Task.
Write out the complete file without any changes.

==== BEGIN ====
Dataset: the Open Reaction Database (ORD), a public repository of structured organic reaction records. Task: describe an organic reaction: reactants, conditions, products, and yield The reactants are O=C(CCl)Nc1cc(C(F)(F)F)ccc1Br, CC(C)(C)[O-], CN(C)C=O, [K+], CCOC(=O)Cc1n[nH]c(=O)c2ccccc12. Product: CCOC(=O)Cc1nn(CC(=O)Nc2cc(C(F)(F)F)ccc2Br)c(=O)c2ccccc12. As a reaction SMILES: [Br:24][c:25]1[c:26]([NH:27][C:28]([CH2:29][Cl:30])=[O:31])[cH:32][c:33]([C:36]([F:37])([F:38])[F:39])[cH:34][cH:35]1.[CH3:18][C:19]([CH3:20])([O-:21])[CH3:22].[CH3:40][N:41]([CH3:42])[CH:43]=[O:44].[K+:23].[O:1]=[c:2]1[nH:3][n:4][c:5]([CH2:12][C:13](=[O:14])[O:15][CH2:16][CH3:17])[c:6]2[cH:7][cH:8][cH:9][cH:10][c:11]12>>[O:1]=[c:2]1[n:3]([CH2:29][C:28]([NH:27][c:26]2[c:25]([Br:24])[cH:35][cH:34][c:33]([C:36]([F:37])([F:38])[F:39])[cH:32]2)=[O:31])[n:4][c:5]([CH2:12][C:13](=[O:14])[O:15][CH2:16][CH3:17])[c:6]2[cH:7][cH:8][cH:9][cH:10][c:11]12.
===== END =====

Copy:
Dataset: the Open Reaction Database (ORD), a public repository of structured organic reaction records. Task: describe an organic reaction: reactants, conditions, products, and yield The reactants are O=C(CCl)Nc1cc(C(F)(F)F)ccc1Br, CC(C)(C)[O-], CN(C)C=O, [K+], CCOC(=O)Cc1n[nH]c(=O)c2ccccc12. Product: CCOC(=O)Cc1nn(CC(=O)Nc2cc(C(F)(F)F)ccc2Br)c(=O)c2ccccc12. As a reaction SMILES: [Br:24][c:25]1[c:26]([NH:27][C:28]([CH2:29][Cl:30])=[O:31])[cH:32][c:33]([C:36]([F:37])([F:38])[F:39])[cH:34][cH:35]1.[CH3:18][C:19]([CH3:20])([O-:21])[CH3:22].[CH3:40][N:41]([CH3:42])[CH:43]=[O:44].[K+:23].[O:1]=[c:2]1[nH:3][n:4][c:5]([CH2:12][C:13](=[O:14])[O:15][CH2:16][CH3:17])[c:6]2[cH:7][cH:8][cH:9][cH:10][c:11]12>>[O:1]=[c:2]1[n:3]([CH2:29][C:28]([NH:27][c:26]2[c:25]([Br:24])[cH:35][cH:34][c:33]([C:36]([F:37])([F:38])[F:39])[cH:32]2)=[O:31])[n:4][c:5]([CH2:12][C:13](=[O:14])[O:15][CH2:16][CH3:17])[c:6]2[cH:7][cH:8][cH:9][cH:10][c:11]12.